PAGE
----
Transparencies to Digital - Top Quality

Discussion in 'Film Discussion and Q & A' started by benjaminpendleton, Aug 12, 2008.

  1. benjaminpendleton

    benjaminpendleton TPF Noob!

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    Hi Everyone, I'm completely new to the forum... here goes!
    I have some transparencies (Kodalux) from 20 years ago that I'm wanting to transfer over to digital (JPEG). They're of historical value and I'm planning to upload them onto a website (RedBubble) for possible sale as photographic prints and posters. Redbubble is demanding high resolution, 5,000 x 7100 pixels for their largest size poster... I'd like to go for it.

    I am a very low-tech individual. Some (perhaps obvious) questions, if you don't mind:

    The photo shop I took my transparencies to (a very well known one in the Allentown, Pa area) for some reason couldn't get anywhere near the number of pixels I need. I'm not sure why... They were using a flat scanner.

    I read that transparencies don't work as well as film on a flat scanner anyhow... Is that correct?

    One of their salesmen took me aside and said that I'd be better off scanning them with something like a Nikon Coolscan... how do they do with slides? Any Problems? They had one for sale... for $600.

    Someone else said that a drum scanner was the best way to go... but I can't find anyone around here that has one. Do I go to photo shops, graphic designers, printers, check in the Philadelphia area, or what?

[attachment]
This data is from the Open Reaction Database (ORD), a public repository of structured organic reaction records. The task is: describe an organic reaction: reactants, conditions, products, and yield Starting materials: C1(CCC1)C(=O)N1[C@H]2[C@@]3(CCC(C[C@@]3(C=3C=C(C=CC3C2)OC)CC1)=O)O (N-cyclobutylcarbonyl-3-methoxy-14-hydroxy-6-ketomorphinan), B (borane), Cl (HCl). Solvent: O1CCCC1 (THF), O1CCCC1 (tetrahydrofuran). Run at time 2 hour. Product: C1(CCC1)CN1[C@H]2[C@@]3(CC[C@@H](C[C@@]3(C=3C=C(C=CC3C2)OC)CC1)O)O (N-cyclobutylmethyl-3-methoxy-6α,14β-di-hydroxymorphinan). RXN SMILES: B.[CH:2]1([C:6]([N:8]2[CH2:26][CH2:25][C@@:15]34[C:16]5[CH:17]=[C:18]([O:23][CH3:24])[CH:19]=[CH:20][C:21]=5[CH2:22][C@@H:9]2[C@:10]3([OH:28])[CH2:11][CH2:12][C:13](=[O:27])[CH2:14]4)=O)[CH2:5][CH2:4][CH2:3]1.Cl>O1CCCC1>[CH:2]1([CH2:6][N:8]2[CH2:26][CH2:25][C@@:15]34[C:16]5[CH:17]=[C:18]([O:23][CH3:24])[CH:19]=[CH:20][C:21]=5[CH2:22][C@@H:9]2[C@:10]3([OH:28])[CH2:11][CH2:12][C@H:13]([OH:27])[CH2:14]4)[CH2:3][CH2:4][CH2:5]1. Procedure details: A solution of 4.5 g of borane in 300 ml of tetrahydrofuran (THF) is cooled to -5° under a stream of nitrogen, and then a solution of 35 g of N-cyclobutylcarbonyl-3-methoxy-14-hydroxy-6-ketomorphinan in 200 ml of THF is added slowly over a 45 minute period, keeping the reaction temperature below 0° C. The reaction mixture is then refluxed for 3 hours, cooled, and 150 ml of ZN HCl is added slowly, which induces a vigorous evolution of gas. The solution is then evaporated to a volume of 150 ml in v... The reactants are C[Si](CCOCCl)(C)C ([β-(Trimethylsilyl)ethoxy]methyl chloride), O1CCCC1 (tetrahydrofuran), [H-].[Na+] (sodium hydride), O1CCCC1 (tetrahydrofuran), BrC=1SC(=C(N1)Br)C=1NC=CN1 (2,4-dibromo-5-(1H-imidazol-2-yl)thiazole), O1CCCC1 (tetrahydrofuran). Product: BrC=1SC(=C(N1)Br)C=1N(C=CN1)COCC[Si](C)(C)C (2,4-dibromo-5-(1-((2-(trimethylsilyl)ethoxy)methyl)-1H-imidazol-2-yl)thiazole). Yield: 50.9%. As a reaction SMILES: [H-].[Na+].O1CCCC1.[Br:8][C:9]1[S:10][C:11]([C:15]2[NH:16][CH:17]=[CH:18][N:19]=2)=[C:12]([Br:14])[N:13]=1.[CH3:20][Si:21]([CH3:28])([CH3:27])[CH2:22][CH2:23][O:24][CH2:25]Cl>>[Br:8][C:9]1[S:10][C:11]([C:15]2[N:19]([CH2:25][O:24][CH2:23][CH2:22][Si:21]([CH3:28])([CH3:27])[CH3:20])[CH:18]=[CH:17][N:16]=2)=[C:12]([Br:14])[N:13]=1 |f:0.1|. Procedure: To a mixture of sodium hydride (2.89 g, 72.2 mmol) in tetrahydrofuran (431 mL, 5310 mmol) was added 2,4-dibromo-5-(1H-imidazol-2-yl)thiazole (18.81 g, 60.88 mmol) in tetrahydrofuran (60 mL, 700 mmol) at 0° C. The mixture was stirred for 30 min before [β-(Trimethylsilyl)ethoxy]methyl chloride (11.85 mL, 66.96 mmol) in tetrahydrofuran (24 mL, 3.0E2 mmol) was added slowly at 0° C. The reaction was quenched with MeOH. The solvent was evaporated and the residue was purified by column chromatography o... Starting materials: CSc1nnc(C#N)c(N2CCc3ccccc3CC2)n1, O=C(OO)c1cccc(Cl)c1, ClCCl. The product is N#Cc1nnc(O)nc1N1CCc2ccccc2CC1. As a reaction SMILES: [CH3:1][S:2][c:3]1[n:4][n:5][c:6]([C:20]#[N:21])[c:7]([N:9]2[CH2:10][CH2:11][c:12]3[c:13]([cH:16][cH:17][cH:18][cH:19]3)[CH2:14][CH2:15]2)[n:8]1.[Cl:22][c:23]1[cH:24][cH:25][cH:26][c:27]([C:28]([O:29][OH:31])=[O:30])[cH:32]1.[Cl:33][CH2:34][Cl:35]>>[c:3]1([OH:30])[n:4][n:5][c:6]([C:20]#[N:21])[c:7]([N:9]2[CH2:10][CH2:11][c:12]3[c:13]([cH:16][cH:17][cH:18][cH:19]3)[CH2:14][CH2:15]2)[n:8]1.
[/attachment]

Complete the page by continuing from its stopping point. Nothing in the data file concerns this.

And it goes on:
Lastly, someone else suggested another photo store with a Noritsu; I talked to the store and he claimed that he could get "ultra" high quality from transparencies. This place is easily accessible and has convenient hours. Am I going to get "ultra" or just better than average?

    I guess my real question is, should I go to the effort of tracking down a drum scanner or will the Noritsu do an "ultra" job with a lot less hassles?

    Thanks for your time!
     
  2. Helen B

    Helen B TPF Noob!

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    Flatbeds vary a lot in quality and price - from under $50 to over $20,000. Most consumer flatbed scanners (ie below about $2500) struggle to achieve a true resolution of 2000 ppi, though their nominal resolution may be 4800 ppi. If you want about 5000 pixels on the short side of a 35 mm frame, you are talking about a true resolution of 4800 ppi at least. A bit of a shortfall below 4800 ppi shouldn't matter too much, however.

    It depends a lot on the quality of the scanner - but you are asking about top quality, and a top quality scanner will have no problems with reversal film. In some ways reversal (transparency) film is easier to scan than negative film, but the scanner has to be able to cope with the higher density of reversal film compared to that of negative film.

    There are a few Coolscan models. The 4000, 5000, 8000 and 9000 are OK, and they do 4000 ppi nominal, and close to that in reality.

    A drum scanner, high-end flatbed or Imacon/Hasselblad Flextight should be OK, if operated properly. I used to hire an Imacon 949 until recently when I decided to buy a decent flatbed, and the 949 did a very good job of scanning 35 mm Kodachrome at 8000 ppi. The 848 and X5 are similar, and the slightly lower spec X1 will also do the business for you. If you do find anyone in your area with an Imacon, it may very well be good enough for what you want.

    Best,
    Helen
     
  3. benjaminpendleton

    benjaminpendleton TPF Noob!

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    Thanks again, Helen, I appreciate your help. The easiest solution for me would be to go with the Noritsu scanner at a local, upper end camera store... do you buy their statement that they could produce an "ultra" quality disc?
     

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